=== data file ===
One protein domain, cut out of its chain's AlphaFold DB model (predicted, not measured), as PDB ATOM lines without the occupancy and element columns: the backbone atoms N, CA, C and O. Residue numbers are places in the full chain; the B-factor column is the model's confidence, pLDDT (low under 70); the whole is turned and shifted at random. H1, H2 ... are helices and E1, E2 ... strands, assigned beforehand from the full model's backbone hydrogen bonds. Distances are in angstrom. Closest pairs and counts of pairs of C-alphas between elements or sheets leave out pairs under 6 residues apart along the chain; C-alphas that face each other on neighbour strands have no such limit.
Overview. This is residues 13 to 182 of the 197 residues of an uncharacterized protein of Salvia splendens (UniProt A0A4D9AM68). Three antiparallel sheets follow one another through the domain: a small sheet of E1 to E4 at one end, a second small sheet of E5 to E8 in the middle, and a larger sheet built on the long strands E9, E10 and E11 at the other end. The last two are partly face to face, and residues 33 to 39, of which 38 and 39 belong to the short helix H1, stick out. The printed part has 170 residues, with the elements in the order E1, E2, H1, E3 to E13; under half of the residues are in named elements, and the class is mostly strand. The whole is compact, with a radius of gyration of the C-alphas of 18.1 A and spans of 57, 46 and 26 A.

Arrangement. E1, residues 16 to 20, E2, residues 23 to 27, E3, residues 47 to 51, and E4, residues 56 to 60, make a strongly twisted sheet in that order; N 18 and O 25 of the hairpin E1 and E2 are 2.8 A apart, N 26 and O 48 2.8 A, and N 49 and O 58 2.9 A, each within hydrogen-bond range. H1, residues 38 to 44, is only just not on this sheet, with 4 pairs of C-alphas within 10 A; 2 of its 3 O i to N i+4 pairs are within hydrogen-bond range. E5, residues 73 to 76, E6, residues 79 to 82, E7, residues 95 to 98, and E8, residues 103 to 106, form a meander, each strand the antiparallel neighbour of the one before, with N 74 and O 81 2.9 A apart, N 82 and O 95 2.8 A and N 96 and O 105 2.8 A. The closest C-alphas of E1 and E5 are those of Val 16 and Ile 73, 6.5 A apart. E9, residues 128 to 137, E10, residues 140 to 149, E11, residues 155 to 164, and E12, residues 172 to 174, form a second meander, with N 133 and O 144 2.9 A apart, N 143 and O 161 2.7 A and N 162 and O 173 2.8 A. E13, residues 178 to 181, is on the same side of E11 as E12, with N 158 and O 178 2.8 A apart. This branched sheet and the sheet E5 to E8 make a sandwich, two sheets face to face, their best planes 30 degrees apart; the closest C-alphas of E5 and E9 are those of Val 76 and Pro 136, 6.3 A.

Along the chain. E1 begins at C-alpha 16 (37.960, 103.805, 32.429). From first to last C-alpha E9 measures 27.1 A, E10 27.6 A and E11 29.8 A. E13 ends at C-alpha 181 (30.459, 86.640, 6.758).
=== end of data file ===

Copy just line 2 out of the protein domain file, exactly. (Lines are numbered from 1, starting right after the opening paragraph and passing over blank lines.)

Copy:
Arrangement. E1, residues 16 to 20, E2, residues 23 to 27, E3, residues 47 to 51, and E4, residues 56 to 60, make a strongly twisted sheet in that order; N 18 and O 25 of the hairpin E1 and E2 are 2.8 A apart, N 26 and O 48 2.8 A, and N 49 and O 58 2.9 A, each within hydrogen-bond range. H1, residues 38 to 44, is only just not on this sheet, with 4 pairs of C-alphas within 10 A; 2 of its 3 O i to N i+4 pairs are within hydrogen-bond range. E5, residues 73 to 76, E6, residues 79 to 82, E7, residues 95 to 98, and E8, residues 103 to 106, form a meander, each strand the antiparallel neighbour of the one before, with N 74 and O 81 2.9 A apart, N 82 and O 95 2.8 A and N 96 and O 105 2.8 A. The closest C-alphas of E1 and E5 are those of Val 16 and Ile 73, 6.5 A apart. E9, residues 128 to 137, E10, residues 140 to 149, E11, residues 155 to 164, and E12, residues 172 to 174, form a second meander, with N 133 and O 144 2.9 A apart, N 143 and O 161 2.7 A and N 162 and O 173 2.8 A. E13, residues 178 to 181, is on the same side of E11 as E12, with N 158 and O 178 2.8 A apart. This branched sheet and the sheet E5 to E8 make a sandwich, two sheets face to face, their best planes 30 degrees apart; the closest C-alphas of E5 and E9 are those of Val 76 and Pro 136, 6.3 A.